Page 1 - Reading Study Guide for the ACT
The Reading section of the ACT test compels you to rely on the text given and use your own powers of deduction and reasoning to determine the answers to questions. Though questions may differ, the most common type of question provides you with a text or paragraph that must be analyzed through a series of questions, checking for reading comprehension, information retention, and basic knowledge of terms related to literature and reading. One part contains two shorter passages to which the questions refer.
The entire Reading test consists of 40 multiple-choice questions to be answered in 35 minutes. Each item is related in some way to the process of reading or reading comprehension. When taking the test, it is best to first read the questions assigned to the passage, followed by the passage. This way, you can determine key points in the passage and save time searching for answers.
Your score on the ACT Reading test will include a total score, plus a subscore in each of these three areas. The percentage shown indicates the approximate portion of the Reading questions that will be used to arrive at each subscore. Note that the numbers do not add up to 100% because some questions are used to arrive at more than one subscore.
Key Ideas and Details (55 to 60%): You will need to be able to summarize themes, analyze relationships, and make inferences as a result of your reading.
Craft and Structure (25 to 30%): This score is derived from your success in understanding things like the author’s purpose, point-of-view, and the reason for the author’s use of structure and choice of words.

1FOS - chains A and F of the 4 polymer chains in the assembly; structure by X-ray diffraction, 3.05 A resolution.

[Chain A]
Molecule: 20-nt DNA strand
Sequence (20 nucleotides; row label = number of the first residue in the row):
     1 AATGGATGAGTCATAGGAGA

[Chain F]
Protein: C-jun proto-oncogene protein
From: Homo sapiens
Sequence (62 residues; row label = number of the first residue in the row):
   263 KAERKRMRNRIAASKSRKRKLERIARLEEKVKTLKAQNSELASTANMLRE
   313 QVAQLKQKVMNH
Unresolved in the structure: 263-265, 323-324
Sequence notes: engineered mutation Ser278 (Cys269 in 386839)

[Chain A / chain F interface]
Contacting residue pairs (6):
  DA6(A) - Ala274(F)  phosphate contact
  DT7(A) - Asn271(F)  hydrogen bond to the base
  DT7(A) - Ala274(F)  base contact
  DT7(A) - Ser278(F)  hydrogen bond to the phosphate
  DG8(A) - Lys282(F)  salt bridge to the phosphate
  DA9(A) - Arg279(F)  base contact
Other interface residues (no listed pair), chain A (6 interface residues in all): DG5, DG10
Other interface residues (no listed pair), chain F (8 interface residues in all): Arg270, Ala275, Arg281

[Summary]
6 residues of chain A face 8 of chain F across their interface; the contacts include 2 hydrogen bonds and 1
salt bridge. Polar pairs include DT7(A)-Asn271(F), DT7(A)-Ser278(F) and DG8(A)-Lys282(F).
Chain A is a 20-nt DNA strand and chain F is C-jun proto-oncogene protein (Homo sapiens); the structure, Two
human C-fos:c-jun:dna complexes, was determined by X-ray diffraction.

Integration of Knowledge and Ideas (13 to 18%): Differentiating between fact and opinion, analyzing evidence given, and combining evidence from various sources are some of the skills needed to achieve a good score on this sub-area of Reading.
Types of Reading Material to Practice
ACT Reading test selections are approximately equally drawn from these four subject areas. Be sure to practice reading and understanding material in all of them.
Social Studies: The social studies portion will take information from anthropology, archaeology, biography, business, economics, education, geography, history, political science, psychology, and sociology. Although you do not need to be proficient in each of these areas, you should have an idea of what each area covers and involves, to be better able to answer questions in these fields.
Natural Sciences: Natural sciences include anatomy, astronomy, biology, botany, chemistry, ecology, geology, medicine, meteorology, microbiology, natural history, physiology, physics, technology, and zoology. These questions may require you to read and synthesize unfamiliar information. A basic understanding of what each category might involve can help in answering related questions.
Literary Narrative or Prose Fiction: Questions in this category involve passages taken from short stories, novels, memoirs, and personal essays.
Humanities: Humanities questions come from a wide variety of sources, including architecture, art, dance, ethics, film, language, literary criticism, music, philosophy, radio, television, and theater. These areas require a basic understanding of the humanities.
Types of Comprehension
Literal or Explicit
Literal or explicit comprehension requires you to synthesize information overtly stated in a text. This requires being capable of finding information in a work and understanding given information, whether it is written or provided in graphs and other charts.
Implied or Implicit
Implied and implicit comprehension require you to be able to go one step further; rather than simply finding information and repeating it, implied or implicit information requires you to take the information given, and determine your own conclusions based on the information provided.